“It makes sense that these accounts have gone viral in the last year or so,” says Kate Wagner, the architecture critic behind the popular McMansion Hell site. “I think a lot of it stems from the fact that we’re living in times of great self-deprivation with the pandemic and it’s fun to escape into these plush, glass-atriumed houses that represent a totally different era.”
That is part of it, of course. I’m not here to critique the political economy that supports the production and distribution of cocaine, and I’m certainly not here to malign people who use cocaine — and many will attest: it can be really fun. And these days, nobody is having a good time. At the very least, our living spaces should seem fun. After a long reign, and a long time staring at our too-tasteful furnishings, the coolly unenthusiastic, economical Mid-Century aesthetic is dead. Our collective need for Cocaine Chic’s elation, power, and energy finally killed it.
“Decor revivals are cyclical. The 1970s are fun but messy, and for millennials, the 1980s are just long enough ago to feel like another world,” says author and design critic Alexandra Lange. Whether or not the style has staying power, Lange isn’t so sure. “At most people will buy a knockoff 1980s mirror or coffee table at Urban Outfitters, but I think this trend is mostly for fun looking online.” But Lange, who is working on a book about malls—“which is likely to have teal, pink, and/or neon on the cover”—admits that it would be fine with her if the trend stuck around a bit longer.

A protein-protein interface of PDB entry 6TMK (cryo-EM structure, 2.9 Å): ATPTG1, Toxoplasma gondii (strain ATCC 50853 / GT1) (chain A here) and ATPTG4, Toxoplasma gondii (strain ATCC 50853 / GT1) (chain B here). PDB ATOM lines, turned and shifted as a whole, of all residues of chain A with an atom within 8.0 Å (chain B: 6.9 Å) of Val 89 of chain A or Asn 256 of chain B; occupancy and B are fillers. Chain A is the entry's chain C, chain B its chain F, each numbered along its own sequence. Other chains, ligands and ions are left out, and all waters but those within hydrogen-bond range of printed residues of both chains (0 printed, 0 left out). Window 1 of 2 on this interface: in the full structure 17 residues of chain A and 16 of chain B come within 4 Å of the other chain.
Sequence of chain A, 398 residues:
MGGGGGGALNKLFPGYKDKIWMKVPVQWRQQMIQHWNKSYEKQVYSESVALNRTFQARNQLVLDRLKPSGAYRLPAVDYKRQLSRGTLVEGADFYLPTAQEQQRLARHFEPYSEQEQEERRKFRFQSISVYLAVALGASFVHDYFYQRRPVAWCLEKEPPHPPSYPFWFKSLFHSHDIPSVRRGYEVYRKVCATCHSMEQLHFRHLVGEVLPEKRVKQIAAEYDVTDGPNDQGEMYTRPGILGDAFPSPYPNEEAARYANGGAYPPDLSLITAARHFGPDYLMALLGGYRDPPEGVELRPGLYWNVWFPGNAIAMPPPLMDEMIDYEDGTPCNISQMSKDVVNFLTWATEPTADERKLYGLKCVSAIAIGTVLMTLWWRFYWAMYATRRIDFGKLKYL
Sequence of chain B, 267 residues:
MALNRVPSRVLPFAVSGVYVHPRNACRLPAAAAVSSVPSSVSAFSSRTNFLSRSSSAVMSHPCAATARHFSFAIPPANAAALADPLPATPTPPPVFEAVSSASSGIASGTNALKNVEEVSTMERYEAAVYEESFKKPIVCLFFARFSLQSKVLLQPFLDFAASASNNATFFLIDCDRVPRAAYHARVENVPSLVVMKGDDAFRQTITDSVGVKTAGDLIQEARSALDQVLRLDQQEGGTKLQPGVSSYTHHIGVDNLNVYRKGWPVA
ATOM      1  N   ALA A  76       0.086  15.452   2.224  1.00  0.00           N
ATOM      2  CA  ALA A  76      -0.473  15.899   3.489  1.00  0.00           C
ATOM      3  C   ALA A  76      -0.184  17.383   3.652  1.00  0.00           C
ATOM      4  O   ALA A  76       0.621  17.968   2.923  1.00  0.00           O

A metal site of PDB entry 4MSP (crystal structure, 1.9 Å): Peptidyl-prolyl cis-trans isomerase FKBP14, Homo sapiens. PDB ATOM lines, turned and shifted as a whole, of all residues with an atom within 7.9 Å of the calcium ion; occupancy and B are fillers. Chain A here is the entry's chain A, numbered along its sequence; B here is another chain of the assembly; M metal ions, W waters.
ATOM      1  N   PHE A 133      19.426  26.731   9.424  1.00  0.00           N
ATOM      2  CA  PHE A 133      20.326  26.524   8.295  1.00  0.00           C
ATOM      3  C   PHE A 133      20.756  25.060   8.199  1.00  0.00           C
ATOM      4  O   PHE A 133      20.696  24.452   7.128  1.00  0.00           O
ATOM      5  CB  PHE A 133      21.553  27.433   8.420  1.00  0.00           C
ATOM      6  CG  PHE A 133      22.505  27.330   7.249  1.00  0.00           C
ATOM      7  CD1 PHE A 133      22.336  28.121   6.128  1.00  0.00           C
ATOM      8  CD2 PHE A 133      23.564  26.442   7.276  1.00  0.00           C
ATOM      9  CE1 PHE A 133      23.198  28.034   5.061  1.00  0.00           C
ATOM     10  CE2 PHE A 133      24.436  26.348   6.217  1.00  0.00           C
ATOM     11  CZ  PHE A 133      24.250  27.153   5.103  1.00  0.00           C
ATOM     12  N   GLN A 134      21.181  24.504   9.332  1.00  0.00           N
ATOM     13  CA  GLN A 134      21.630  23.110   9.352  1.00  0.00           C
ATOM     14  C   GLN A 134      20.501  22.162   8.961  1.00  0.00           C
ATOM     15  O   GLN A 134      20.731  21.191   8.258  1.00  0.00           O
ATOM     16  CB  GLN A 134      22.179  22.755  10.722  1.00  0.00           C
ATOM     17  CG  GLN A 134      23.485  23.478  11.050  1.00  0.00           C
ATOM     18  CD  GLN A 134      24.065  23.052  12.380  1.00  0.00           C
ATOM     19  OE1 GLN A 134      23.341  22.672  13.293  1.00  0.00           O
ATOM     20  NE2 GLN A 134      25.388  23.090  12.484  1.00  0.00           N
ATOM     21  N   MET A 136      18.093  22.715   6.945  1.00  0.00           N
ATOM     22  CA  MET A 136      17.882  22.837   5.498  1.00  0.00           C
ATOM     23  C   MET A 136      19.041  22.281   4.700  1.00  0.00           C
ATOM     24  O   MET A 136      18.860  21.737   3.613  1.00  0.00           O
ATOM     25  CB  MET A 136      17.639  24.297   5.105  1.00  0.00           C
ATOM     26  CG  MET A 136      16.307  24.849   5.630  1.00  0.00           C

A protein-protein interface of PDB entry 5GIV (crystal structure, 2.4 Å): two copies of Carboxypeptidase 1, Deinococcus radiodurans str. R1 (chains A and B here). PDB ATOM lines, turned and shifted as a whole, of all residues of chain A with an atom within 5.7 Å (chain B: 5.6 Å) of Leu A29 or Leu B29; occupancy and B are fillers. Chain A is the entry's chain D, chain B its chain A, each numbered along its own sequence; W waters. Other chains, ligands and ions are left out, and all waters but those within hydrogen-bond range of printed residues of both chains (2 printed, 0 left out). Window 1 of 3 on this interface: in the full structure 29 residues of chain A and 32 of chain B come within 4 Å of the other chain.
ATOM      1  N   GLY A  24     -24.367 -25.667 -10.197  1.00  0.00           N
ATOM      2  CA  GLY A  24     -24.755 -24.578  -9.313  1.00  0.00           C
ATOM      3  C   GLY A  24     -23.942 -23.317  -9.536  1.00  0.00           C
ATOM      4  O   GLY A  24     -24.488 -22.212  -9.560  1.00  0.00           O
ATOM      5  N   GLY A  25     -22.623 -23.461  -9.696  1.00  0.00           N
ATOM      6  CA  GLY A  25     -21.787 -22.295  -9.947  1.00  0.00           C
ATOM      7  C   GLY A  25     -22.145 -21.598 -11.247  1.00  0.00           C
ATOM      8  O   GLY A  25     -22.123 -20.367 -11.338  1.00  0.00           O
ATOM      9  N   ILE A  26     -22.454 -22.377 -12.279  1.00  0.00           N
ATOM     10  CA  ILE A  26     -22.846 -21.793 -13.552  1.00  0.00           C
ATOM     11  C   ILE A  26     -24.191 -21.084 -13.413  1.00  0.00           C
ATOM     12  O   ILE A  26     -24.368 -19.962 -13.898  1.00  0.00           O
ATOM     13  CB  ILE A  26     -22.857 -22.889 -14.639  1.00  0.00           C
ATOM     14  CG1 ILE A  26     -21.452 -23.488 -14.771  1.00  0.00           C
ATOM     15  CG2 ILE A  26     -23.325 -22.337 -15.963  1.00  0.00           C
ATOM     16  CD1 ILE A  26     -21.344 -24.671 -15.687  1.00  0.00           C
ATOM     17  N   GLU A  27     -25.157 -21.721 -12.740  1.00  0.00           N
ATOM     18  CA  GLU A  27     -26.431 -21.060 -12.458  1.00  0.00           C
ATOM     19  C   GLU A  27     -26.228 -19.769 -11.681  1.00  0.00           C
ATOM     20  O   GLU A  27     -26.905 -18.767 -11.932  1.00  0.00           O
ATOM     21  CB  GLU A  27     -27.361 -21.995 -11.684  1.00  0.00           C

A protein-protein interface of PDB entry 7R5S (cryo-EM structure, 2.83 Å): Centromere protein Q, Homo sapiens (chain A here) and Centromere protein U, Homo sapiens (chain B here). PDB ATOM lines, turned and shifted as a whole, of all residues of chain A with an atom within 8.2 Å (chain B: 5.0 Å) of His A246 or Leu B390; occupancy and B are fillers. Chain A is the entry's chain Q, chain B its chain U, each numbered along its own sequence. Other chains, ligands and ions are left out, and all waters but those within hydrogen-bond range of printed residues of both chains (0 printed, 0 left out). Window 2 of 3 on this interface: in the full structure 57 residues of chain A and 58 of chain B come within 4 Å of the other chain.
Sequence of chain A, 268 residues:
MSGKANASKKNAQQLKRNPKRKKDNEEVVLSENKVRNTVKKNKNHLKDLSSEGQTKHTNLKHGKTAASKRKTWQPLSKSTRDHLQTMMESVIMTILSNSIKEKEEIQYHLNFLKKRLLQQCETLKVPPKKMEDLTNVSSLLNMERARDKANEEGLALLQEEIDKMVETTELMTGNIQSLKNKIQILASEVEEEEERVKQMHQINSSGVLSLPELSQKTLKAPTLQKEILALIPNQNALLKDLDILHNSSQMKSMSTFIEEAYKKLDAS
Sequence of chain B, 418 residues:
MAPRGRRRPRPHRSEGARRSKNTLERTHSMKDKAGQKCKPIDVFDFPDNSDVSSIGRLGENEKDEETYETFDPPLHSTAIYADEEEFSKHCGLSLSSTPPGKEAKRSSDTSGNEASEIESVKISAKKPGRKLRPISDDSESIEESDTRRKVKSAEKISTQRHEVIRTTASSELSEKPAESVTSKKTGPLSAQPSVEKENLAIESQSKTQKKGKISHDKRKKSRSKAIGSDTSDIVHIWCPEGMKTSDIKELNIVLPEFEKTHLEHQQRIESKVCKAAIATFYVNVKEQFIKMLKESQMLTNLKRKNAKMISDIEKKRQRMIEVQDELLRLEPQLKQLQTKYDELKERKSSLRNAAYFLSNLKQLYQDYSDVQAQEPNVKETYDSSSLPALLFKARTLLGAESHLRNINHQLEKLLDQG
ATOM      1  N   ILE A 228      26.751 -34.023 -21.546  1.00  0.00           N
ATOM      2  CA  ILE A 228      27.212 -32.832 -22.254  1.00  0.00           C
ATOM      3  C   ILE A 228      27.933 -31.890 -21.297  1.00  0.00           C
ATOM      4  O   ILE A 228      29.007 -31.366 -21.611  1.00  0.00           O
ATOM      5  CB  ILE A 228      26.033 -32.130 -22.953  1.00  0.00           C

Both Wagner and Lange point out that nostalgia plays a big part in the recent interest in Brian de Palma decor, especially as millennials drift toward middle age. But it is still impossible to separate these designs from their druggy contexts. “Cocaine is an expensive drug done socially by certain types of people, associated with different careers such as finance, and there is a kind of strange fantasy there of total hedonism that architecture naturally fits into,” Wagner says.
Furniture from the 1980s making a comeback might not initially signal much beyond changing tastes, but it’s also fair to argue that the aesthetic is a harbinger of our post-pandemic future. Cocaine was displaced in the 1990s as our attention shifted to “heroin chic” models and rock stars, but by the early 2000s, coke started to make a comeback. After 9/11, you’d notice piles of the stuff if you hung out in any city with a big party scene, especially in New York City. (Just Google “Kokie’s Place Williamsburg,” or read Meet Me in the Bathroom, the deliciously detailed book about NYC’s early-aughts rock scene.)